A greener TRU in five years

The plan to take sustainability to the next level

When TRU set out its strategic priorities for the next five years, one of them was to increase sustainability, and according to environment and sustainability director Jim Gudjonson, this prompted the university to create its first ever Campus Strategic Sustainability Plan starting last March.

“We’ve never really had sustainability plan at TRU,” Gudjonson explained. “I’ve always had this underlying desire to get a plan going, and I’ve been setting aside money over the past few years to get it going.”

(Emi Omaha/Submitted)

(Emi Omaha/Submitted)

The plan, which was officially announced in December last year, sets out roughly 130 goals that correspond to the STARS rating system established by the Association for the Advancement of Sustainability in Higher Education. The STARS ratings range from gold, silver and bronze to no distinction at all, depending on how much of association’s requirements are met. Over 200 institutions across North America use STARS as their environmental benchmarking tool, according to Gudjonson.

“Three years ago we went through the STARS process
and we got a silver rating, which is good, but obviously we want to increase to a gold rating,” he said.

The gold rating isn’t TRU’s end goal, but it provides a reliable baseline when comparing TRU to other institutions.

According to the STARS website, TRU’s silver rating, which was published on Dec. 19, 2011, is now expired. Three B.C. universities currently hold up-to-date STARS gold ratings: the University of Victoria, Royal Roads University and Simon Fraser University.

TRU’s 85-page plan groups its 130 sustainability goals into four broad focus areas: operations and planning, advocacy and engagement, learning, and administration. The operations and planning focus is the broadest, entailing themes ranging from waste, energy and water management to information technology services and purchasing. The plan’s administration goals also cover a lot of ground, ranging from governance and human resources to investments. TRU’s advocacy goals are split into internal and external efforts, while the learning goals are split into curriculum-based and research-based efforts.

Gudjonson hopes to implement a system that will allow the com munity to stay informed on TRU’s progress.

“The next step, and we’re doing this now, will be to take this framework and make a dashboard so that the community will be able to look at the 18 areas, and every three months that will be updated on our website,” he said. “So, someone will be able to say, ‘How’s it going in terms of TRU’s zero waste initiative?’ and every three months they will be updated.”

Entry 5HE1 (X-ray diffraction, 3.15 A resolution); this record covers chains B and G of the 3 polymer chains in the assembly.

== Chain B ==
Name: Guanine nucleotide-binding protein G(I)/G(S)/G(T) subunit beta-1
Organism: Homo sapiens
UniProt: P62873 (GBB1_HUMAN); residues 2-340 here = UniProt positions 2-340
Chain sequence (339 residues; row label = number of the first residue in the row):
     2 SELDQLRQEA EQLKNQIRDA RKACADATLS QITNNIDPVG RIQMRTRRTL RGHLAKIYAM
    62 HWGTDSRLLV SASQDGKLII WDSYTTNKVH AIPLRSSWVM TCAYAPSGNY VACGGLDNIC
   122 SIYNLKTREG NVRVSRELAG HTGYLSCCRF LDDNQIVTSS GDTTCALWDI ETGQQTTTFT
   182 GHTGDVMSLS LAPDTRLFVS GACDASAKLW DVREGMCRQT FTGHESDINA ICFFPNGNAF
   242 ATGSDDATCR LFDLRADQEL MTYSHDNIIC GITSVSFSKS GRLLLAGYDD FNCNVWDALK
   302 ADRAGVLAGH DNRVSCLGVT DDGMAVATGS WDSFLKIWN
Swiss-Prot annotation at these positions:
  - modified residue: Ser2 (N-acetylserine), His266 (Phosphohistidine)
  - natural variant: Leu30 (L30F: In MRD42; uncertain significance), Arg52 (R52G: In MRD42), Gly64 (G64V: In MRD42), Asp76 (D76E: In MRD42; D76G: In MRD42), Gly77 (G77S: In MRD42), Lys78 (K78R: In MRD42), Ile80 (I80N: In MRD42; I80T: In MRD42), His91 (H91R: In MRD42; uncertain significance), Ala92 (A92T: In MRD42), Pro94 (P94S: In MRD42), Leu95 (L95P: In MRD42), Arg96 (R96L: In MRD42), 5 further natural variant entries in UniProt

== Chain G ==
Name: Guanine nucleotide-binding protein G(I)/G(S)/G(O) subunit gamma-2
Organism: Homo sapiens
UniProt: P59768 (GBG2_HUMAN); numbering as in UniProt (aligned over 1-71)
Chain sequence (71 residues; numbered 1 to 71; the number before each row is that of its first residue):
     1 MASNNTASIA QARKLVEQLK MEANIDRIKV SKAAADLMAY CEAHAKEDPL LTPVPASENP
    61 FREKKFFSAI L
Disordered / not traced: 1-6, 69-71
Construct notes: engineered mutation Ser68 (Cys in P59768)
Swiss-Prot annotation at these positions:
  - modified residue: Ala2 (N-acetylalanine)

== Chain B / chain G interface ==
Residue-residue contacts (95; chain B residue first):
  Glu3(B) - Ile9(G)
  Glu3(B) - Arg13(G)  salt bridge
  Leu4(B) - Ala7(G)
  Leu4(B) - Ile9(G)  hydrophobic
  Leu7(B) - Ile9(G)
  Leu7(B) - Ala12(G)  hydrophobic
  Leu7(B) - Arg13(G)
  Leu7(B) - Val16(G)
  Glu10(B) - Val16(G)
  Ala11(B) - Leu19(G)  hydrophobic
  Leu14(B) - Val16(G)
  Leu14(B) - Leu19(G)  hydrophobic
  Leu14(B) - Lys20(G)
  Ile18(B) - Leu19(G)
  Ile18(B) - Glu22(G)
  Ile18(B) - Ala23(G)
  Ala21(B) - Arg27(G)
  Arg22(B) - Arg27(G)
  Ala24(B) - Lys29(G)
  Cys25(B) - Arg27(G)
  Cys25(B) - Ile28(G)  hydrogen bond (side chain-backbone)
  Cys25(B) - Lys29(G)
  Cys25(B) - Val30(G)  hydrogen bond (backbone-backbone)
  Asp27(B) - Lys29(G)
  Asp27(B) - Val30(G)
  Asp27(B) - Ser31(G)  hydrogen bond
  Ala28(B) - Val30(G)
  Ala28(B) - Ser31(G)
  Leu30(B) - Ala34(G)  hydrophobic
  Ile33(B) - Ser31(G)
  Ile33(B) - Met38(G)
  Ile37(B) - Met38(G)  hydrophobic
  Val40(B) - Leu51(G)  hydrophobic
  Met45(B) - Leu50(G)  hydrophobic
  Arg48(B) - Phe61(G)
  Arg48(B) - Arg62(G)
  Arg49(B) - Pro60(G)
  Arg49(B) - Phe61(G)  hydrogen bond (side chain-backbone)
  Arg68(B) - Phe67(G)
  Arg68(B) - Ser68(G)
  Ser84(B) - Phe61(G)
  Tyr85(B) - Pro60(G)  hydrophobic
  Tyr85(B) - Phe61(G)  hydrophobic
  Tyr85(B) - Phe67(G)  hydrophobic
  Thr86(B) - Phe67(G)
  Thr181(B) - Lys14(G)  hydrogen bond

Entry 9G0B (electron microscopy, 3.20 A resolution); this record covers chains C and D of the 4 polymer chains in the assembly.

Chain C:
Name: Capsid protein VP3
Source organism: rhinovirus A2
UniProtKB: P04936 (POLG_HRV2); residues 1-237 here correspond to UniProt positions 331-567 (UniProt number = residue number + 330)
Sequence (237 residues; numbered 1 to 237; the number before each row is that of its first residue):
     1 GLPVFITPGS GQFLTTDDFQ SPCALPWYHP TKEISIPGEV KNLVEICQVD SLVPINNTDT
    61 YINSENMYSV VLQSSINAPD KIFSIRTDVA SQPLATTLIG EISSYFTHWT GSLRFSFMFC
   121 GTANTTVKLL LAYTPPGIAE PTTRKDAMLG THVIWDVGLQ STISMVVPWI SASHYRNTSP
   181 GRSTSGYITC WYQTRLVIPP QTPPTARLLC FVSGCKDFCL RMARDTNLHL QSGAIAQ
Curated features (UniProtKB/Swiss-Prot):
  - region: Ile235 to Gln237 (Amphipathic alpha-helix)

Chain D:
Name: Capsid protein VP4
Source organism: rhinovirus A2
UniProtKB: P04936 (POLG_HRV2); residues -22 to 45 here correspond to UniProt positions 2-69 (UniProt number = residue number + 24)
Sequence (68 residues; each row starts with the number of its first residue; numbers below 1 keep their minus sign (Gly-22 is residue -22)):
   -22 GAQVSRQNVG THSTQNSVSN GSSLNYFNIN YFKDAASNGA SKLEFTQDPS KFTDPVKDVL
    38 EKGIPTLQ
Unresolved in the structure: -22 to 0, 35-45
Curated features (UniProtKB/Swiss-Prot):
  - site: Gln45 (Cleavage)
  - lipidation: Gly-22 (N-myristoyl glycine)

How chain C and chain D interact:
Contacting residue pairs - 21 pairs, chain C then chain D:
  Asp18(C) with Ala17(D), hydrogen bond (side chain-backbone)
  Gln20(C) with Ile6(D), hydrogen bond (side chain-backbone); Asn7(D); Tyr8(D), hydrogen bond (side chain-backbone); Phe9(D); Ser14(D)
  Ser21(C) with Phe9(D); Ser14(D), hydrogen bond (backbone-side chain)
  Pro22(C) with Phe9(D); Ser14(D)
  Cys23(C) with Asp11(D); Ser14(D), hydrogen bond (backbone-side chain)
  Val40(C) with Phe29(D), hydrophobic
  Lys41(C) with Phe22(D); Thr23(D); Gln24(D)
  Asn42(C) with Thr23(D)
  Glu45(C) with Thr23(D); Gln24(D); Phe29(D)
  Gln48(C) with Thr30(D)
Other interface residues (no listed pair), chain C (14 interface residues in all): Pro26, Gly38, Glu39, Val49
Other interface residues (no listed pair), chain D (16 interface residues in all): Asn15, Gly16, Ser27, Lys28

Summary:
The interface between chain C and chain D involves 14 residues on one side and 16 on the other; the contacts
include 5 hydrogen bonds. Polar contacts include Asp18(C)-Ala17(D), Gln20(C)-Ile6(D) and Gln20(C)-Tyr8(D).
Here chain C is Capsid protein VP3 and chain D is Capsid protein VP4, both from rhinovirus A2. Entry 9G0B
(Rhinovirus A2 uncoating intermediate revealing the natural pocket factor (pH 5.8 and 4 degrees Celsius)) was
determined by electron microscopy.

This dashboard will be made available on TRU’s website.

Eventually, Gudjonson said all 130 operations will be included in the dashboard, although for the time being, it will be limited to the operations TRU has begun to focus on.

“Right now for example, under operations, we would have a whole list of energy-related projects, including graphs showing our decrease energy use,” he said. “Then you can click under various other links and say, if you’re interested in solar panel installation, you can click on that link and it will take you to a site that shows you exactly how much energy that it’s producing. But something such as water, for example, that we haven’t tackled yet, won’t be in [the dashboard] until we start to make progress on it.”

Gudjonson said 
TRU is already off to a strong start in all four of the plan’s focus areas, but explained that a lack of resources will affect their rate of progress.

“Resources are always tight, both in terms of how much horsepower we have here in the office and how much money we have, so in a perfect world there would be two dozen of us and one person would be focused on water, one on waste, and so on,” he said. “But, there are only three of us, and so we’ve been focusing on energy and we haven’t had time to look on other things like water.”

He said the department hopes to hire a new staff member to work with TRU’s faculties to help increase sustainability-related content in course curricula.

He also acknowledged that TRU administration has been supportive of virtually all his department’s endeavours.

“To date, I don’t think we’ve been turned down for money when we’ve asked for anything, whether it’s for compost, zero waste or energy projects. We have been supported every time from administration, and that speaks volumes.”